Peril in the Air

3 minute read

When civil aviation officials learn of a new danger–like liquid explosives or underwear bombs–national and international agencies respond by issuing rules and restrictions for passengers around the world. But airlines and governments have been slow to address ground-based threats. The downing of Malaysia Airlines Flight 17 on July 17 is raising fresh concerns about who in the complex global aviation system is responsible for defending civilian aircraft against missiles.

For years, airlines have confined their worries about planes being shot down to so-called Man-Portable Air Defense System (MANPAD) missiles like the U.S. FIM-92 Stinger or the Russian Strela-2. Those systems have limited range: they can hit aircraft as they take off or land but not at higher altitudes. Aviation authorities had thought longer-range antiaircraft missiles, usually controlled by national militaries, couldn’t or wouldn’t be used against commercial airliners cruising at 30,000 ft. (9,140 m) or higher. The Malaysia Airlines disaster has changed that thinking.

But recognition of the threat doesn’t mean an organized response from regulators. National agencies, including the U.S. Federal Aviation Administration and the European Union’s Eurocontrol, can issue flight warnings for regions they consider dangerous and can ban routes for national carriers they regulate. Only individual countries can close their airspace to all flights. After several Ukrainian military planes were shot down in July, the government in Kiev closed airspace in the east of the country up to 32,000 ft. (9,750 m). MH 17 was flying 1,000 ft. (305 m) above that on a route safely transited by hundreds of airliners in the days before the incident. No aviation officials warned flights off that higher route until after MH 17 was shot down.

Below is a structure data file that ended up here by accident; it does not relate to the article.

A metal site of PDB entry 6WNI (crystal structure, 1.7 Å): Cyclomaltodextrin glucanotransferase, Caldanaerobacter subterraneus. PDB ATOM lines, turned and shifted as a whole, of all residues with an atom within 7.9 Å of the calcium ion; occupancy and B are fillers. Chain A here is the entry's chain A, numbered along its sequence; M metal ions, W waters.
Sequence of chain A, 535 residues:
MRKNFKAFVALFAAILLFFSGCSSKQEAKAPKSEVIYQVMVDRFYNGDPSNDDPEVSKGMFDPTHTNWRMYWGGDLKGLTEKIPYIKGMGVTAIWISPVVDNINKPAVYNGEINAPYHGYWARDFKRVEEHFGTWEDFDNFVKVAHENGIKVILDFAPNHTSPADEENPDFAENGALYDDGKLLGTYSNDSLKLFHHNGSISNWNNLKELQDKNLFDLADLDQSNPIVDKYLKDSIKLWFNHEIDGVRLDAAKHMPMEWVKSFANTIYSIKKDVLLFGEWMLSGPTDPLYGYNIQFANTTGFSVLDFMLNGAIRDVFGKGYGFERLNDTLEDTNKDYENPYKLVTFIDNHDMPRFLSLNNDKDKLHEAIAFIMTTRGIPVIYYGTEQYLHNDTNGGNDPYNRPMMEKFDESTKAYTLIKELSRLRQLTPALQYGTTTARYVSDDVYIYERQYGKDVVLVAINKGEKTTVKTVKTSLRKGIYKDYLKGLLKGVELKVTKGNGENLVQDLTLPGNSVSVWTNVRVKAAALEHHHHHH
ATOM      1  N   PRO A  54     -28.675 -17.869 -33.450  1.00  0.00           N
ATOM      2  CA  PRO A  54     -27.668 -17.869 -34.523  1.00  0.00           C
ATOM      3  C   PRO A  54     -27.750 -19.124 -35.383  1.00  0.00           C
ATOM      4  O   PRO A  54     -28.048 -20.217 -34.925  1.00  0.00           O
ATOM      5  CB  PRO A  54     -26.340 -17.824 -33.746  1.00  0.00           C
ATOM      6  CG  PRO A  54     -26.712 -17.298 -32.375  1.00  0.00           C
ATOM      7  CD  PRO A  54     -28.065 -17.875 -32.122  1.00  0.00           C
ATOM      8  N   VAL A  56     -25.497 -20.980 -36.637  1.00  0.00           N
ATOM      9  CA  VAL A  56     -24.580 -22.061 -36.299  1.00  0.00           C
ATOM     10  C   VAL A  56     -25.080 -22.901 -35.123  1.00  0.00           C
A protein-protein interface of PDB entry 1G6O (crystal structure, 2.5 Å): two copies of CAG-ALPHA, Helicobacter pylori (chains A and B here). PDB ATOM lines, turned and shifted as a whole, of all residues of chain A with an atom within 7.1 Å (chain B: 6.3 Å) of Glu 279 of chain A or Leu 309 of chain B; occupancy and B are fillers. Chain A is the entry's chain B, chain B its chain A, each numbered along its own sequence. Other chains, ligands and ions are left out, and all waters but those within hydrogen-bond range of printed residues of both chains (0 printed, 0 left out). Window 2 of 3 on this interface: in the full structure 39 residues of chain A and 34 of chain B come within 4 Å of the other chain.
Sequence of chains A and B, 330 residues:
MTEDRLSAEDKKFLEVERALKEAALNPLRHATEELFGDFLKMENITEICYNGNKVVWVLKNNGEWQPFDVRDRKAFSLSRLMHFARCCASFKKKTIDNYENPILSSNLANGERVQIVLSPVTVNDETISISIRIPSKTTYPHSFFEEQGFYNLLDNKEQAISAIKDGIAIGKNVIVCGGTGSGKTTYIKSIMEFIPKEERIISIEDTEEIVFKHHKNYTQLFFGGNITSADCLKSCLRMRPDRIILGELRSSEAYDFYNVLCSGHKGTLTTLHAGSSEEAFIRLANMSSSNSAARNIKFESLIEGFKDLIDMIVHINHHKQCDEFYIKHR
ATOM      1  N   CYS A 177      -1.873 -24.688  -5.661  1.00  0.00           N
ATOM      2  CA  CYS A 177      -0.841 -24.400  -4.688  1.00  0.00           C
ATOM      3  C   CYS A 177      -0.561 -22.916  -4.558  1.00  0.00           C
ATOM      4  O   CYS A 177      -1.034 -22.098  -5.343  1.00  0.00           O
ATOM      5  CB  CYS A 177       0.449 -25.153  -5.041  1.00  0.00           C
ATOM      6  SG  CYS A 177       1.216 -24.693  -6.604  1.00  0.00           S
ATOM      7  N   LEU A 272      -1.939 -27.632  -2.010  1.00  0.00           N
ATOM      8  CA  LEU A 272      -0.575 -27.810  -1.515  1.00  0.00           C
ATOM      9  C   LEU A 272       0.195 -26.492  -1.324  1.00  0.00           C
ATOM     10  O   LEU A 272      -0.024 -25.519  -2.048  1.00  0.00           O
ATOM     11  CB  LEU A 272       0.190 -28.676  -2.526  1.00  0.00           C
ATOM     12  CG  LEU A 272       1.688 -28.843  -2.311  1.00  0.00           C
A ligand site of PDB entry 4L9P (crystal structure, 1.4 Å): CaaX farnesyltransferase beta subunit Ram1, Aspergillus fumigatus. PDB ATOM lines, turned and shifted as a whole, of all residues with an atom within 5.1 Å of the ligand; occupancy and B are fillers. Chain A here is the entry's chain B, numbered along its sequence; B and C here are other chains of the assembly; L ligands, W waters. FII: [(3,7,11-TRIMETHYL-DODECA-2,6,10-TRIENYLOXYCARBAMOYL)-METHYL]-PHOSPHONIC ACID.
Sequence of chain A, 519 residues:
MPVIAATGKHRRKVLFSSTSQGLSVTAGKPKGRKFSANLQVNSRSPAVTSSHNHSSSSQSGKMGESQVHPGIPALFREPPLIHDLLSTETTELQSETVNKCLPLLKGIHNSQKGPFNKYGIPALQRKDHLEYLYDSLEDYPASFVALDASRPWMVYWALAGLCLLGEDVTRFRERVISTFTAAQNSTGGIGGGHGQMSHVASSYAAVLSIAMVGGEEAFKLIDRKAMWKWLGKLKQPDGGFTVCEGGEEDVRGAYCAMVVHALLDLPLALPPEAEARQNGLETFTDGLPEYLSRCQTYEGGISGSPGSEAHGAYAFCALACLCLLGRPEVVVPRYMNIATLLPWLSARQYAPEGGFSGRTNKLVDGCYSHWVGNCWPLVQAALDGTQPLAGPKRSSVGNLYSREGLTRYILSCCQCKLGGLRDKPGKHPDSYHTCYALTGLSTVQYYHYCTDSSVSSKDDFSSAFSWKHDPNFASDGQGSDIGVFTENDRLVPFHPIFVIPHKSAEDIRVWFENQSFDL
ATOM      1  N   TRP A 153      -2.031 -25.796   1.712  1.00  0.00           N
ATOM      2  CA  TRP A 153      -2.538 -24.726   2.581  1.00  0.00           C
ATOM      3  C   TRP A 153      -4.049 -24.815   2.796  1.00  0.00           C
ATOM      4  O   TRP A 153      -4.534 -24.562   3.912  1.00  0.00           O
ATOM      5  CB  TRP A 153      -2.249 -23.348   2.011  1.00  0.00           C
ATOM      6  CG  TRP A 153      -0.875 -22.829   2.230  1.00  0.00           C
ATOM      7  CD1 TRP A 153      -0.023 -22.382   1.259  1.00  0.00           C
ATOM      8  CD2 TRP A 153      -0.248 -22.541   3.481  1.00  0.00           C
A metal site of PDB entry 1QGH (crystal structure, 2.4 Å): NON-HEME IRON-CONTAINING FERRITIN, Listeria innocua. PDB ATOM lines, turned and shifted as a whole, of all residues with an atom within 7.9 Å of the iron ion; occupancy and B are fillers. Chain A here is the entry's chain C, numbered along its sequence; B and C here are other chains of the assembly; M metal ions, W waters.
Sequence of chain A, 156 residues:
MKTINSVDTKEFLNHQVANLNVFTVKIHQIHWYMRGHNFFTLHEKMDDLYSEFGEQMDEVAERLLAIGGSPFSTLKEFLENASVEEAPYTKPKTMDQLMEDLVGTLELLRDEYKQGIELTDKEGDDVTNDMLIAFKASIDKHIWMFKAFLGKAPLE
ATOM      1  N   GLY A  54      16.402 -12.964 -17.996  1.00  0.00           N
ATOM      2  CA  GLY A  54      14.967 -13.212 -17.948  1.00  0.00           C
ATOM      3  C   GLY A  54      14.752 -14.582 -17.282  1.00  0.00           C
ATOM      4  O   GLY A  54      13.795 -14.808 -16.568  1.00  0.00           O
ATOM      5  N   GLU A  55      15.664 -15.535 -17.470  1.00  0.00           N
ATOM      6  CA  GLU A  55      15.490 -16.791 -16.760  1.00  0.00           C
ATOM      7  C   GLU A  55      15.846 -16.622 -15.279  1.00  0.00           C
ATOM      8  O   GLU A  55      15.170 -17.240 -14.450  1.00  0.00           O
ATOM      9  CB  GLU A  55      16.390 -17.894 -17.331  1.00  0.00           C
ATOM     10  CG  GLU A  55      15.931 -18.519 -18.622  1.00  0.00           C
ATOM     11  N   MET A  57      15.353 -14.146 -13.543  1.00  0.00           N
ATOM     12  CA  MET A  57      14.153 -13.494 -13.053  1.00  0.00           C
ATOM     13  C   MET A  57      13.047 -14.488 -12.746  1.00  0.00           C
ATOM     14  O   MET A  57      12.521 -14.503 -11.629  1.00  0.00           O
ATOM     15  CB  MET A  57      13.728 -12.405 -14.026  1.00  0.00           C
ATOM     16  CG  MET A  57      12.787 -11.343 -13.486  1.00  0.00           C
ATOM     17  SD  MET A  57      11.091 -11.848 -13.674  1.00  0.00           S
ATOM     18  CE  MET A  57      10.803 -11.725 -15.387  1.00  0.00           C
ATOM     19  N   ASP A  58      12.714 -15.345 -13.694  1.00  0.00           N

The U.S. says airlines should decide where it’s safe for their planes to fly, barring an outright ban on a route. Tony Tyler, CEO of the airline trade group International Air Transport Association, argues that airlines take their cues from governments. “It is very similar to driving a car,” he says. “If the road is open, you assume that it is safe. If it’s closed, you find an alternate route.”

Eastern Ukraine is hardly the only danger zone. The FAA strongly warns against but does not prohibit flights over Syria and Yemen, where MANPADs are in use. Some U.S. airlines had canceled flights to Tel Aviv’s Ben Gurion Airport even before the FAA issued a temporary ban July 22 because of threats from missiles launched in Palestinian-held Gaza. One final option–plane-based missile-defense systems like the ones found on Air Force One–is available but costly.

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